Chautauqua Fund director recognized for 21 seasons of work

 

David Williams, director of the Chautauqua Fund, smiles as he listens to Chautauqua Institution President Tom Becker comment on Williams’ accomplishments and his upcoming retirement. Williams has worked for the Chautauqua Foundation since 1991. Photo by Eve Edelheit.

Sarah Gelfand | Staff Writer

Every year, the Chautauqua Fund recognizes its volunteers with a luncheon in the Athenaeum Hotel. At this year’s luncheon, which took place last Tuesday afternoon, the Chautauqua Fund volunteers gathered not only to celebrate their own work but also to acknowledge that of David Williams. After 21 seasons in the Colonnade, Williams, the director of the Chautauqua Fund, is retiring.

Among the many long sighs and expressions of gratitude the news elicited in the audience, Chautauqua Foundation CEO Geof Follansbee, Chautauqua Institution President Thomas M. Becker and Williams took the podium to recount not only Williams’ success at the Fund but also the importance of carrying on that success. Williams, who came to Chautauqua in 1991, will stay at his post through January 2012.

“His leadership of this program has been extraordinary,” Follansbee said. “Let me tell you how lucky we are. Having been in the development field as long as I have, there are not many directors of annual funds who stay at this work for this length of time and have had the success that David has had.”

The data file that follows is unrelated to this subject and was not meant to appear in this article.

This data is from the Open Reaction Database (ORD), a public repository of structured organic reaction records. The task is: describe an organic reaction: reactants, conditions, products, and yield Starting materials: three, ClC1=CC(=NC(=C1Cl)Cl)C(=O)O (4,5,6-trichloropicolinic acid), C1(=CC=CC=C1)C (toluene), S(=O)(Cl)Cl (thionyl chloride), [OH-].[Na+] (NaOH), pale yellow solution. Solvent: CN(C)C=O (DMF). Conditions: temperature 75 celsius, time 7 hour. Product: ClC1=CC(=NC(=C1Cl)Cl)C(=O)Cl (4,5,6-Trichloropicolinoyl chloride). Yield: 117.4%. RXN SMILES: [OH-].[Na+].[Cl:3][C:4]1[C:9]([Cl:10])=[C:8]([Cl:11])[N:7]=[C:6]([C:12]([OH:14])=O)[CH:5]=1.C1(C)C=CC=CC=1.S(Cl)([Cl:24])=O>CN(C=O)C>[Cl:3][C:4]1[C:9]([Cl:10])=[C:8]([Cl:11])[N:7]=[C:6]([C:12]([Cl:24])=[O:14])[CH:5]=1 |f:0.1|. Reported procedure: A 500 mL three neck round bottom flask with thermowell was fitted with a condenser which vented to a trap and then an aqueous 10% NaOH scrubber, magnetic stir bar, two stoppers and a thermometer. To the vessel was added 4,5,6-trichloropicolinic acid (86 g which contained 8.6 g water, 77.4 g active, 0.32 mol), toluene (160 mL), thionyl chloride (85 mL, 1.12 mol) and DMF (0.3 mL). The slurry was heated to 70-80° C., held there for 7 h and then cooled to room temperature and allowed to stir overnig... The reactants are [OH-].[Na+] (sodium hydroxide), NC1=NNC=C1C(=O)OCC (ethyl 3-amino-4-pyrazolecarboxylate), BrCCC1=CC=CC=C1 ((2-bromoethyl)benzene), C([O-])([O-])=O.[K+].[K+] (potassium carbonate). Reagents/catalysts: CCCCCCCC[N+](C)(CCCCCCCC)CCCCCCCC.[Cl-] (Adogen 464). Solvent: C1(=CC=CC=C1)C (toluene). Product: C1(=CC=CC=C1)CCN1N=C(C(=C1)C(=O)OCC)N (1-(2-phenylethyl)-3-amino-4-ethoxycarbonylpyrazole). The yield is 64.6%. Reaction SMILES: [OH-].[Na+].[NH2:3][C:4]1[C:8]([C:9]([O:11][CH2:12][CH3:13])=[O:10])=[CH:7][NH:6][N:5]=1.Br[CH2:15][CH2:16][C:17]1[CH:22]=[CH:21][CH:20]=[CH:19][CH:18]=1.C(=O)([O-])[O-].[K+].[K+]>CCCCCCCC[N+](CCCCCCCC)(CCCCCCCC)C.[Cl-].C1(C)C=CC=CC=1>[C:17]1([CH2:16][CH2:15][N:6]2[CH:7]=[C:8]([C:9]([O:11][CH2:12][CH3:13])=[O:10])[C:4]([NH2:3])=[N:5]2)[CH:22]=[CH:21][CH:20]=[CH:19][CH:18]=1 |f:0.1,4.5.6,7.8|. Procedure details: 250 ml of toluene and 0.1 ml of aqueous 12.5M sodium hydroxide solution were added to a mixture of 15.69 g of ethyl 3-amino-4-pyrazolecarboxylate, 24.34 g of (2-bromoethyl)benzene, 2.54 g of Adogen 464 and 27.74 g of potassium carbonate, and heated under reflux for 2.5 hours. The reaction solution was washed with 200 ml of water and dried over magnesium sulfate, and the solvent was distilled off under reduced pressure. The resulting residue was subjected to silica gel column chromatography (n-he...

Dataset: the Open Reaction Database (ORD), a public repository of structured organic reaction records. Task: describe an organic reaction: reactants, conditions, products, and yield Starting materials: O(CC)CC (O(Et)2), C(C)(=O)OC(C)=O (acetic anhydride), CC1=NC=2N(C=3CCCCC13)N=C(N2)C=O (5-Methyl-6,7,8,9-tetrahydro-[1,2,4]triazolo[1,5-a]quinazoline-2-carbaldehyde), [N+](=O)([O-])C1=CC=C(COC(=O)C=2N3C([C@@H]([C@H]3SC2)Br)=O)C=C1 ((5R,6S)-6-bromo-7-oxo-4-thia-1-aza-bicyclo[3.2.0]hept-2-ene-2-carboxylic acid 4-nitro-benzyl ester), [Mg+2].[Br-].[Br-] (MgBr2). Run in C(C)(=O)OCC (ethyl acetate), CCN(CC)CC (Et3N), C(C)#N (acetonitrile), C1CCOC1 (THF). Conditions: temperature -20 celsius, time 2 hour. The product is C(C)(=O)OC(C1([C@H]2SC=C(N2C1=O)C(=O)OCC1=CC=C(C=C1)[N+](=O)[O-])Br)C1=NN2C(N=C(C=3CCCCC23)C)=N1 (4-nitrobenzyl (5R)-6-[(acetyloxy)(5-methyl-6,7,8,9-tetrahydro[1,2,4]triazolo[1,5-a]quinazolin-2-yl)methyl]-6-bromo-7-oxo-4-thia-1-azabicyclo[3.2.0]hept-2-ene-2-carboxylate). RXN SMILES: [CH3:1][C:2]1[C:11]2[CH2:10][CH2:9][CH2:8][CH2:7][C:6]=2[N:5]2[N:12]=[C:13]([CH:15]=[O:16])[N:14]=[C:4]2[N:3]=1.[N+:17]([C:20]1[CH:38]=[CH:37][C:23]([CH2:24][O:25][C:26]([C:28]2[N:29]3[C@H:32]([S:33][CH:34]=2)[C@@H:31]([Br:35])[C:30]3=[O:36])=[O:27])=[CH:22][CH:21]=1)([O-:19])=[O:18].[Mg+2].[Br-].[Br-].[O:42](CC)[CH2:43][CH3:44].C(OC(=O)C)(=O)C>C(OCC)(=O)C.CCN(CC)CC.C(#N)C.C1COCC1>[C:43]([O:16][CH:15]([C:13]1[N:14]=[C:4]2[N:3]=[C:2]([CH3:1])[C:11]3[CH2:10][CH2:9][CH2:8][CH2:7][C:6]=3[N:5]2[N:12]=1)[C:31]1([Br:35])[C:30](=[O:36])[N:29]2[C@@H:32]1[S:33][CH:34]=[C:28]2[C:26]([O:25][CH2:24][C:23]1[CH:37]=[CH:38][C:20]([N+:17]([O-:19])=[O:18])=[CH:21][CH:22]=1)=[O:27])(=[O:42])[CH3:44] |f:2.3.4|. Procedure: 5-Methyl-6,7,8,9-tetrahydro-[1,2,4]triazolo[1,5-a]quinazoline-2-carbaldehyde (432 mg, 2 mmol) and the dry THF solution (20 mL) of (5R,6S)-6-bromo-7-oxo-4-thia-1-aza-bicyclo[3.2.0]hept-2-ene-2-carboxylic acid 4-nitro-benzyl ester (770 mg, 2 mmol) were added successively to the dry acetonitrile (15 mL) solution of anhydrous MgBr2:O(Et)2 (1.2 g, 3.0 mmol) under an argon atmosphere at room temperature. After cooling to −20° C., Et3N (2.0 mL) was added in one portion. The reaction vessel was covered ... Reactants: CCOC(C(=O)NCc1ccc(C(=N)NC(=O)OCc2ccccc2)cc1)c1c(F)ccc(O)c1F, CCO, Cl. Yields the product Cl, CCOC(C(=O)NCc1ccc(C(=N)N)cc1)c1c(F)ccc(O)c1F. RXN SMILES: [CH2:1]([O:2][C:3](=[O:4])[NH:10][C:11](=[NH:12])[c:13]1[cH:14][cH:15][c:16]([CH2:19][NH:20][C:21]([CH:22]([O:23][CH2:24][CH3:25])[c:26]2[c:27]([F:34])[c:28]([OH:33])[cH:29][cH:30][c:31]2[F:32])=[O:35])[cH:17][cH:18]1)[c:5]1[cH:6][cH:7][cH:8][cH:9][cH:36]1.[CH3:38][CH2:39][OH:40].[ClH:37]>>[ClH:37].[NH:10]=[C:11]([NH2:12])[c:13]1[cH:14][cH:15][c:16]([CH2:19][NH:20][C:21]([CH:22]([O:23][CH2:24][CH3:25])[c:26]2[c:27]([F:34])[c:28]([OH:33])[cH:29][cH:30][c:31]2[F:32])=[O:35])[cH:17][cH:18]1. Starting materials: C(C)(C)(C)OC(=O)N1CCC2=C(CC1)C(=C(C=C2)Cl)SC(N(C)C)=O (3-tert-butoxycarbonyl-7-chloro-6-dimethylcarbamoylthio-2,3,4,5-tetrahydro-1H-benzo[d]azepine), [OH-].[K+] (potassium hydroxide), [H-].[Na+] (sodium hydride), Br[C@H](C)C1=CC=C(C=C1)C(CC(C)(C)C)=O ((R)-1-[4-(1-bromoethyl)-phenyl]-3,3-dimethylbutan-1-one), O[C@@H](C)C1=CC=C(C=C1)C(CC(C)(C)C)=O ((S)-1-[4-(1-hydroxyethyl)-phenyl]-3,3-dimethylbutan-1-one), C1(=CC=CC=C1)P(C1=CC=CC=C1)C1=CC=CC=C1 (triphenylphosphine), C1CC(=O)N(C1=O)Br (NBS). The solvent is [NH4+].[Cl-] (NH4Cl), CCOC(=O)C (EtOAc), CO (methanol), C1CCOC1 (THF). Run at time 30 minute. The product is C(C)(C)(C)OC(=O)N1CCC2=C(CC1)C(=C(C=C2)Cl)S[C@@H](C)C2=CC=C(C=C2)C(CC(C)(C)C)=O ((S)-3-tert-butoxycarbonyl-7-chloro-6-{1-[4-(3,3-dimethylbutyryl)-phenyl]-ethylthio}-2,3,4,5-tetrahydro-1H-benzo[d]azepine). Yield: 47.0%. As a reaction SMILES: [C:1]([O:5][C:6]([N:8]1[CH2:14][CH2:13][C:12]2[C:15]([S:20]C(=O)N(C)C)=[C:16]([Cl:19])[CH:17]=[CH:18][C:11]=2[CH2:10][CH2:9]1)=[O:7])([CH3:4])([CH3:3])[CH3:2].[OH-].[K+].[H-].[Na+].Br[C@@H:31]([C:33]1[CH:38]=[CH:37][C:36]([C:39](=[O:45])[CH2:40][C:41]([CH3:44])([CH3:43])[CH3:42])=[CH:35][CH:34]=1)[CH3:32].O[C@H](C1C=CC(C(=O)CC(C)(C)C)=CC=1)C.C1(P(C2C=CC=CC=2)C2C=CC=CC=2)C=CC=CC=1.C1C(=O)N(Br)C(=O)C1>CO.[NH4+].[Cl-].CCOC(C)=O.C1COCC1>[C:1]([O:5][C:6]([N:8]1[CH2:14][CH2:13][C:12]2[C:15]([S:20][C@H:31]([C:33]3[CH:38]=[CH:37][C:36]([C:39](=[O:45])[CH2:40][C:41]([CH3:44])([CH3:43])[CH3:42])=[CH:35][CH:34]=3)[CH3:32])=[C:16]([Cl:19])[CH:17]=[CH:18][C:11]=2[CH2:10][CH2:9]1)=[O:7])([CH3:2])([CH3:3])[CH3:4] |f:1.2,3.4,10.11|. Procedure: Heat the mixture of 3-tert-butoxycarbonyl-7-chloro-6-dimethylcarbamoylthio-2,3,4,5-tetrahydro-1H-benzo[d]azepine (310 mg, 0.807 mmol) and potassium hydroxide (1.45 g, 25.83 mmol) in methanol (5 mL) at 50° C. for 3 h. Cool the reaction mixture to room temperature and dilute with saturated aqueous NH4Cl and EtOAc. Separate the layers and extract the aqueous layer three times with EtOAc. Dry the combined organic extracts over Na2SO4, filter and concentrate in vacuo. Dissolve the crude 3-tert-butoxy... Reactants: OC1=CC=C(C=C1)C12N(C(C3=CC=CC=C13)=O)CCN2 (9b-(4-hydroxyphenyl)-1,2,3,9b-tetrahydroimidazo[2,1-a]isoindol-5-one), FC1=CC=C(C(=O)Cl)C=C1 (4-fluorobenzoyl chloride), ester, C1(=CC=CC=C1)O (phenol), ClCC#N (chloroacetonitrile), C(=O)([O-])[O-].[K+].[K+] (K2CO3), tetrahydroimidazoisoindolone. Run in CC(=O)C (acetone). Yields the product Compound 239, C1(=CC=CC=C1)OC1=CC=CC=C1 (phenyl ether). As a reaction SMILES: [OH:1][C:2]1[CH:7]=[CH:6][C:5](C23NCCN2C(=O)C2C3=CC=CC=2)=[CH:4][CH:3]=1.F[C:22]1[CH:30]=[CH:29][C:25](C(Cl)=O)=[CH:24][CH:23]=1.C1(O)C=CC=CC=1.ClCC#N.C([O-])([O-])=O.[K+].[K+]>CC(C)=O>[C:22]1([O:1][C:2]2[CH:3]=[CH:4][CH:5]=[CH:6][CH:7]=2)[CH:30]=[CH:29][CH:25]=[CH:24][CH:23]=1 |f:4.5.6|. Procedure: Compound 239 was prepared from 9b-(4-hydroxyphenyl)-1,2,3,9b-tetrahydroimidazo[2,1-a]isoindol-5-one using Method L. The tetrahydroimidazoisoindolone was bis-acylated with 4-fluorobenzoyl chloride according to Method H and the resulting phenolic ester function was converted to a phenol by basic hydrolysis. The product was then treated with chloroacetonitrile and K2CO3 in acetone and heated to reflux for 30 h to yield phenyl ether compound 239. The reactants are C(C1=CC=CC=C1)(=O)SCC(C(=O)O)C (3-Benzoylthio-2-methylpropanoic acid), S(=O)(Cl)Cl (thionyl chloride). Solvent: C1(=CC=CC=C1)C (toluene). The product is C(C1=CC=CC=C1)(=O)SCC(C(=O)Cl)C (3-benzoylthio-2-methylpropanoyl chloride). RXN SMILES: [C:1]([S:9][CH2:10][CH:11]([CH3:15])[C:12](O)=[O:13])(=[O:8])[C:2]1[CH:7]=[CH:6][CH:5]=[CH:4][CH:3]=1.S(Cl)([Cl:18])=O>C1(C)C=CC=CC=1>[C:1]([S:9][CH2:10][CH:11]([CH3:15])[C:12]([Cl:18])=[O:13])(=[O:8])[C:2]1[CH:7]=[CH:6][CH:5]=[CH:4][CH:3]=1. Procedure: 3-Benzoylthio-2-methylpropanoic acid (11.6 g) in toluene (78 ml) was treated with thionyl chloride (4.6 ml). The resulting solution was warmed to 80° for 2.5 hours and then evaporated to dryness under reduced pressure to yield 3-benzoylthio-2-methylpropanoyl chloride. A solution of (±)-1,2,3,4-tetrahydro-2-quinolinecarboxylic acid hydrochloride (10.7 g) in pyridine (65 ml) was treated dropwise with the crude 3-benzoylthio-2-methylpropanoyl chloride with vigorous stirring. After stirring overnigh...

Becker echoed Follansbee’s sentiments. Williams was hired when he was working for the Boy Scouts of America, the values of which he truly exemplifies, Becker said.

“We have enjoyed, in this Institution, the experience of people who have stayed in the context of Chautauqua for a long period of time,” Becker said. “That builds familiarity, but it can breed mediocrity, if you think about it. … That’s not the case in David Williams. He is certainly prepared at all times; he is completely honest; he approaches every task with care and detail and concern about the environment in which he’s working and has a positive outlook.”

During his tenure at the Chautauqua Fund, Williams increased the amount the Chautauqua Fund raised annually by an average of 5 percent — a feat that both Follansbee and Becker said is extremely difficult. Follansbee warned the audience that they certainly couldn’t fall below that goal in Williams’ last season.

When Williams approached the front of the room to speak, he emphasized the role the Chautauqua Fund volunteers played in his career and encouraged them to continue their accomplishments.

“I’ve been really lucky,” Williams said. “Tom and Geof mentioned my longevity here in the same capacity. There’s really only one reason for that and it’s you. If I had to just do this by myself day after day, it would get old; it would get boring, and the Fund would get tiring. But working with all of you, all of the time, makes it a different job every single year.”

In light of Williams’ achievements, Follansbee said the Foundation offices had an additional challenge on their hands.

“The major challenge for us in the office is to figure out who is going to eat all the leftover brownies and cookies when David goes,” Follansbee said.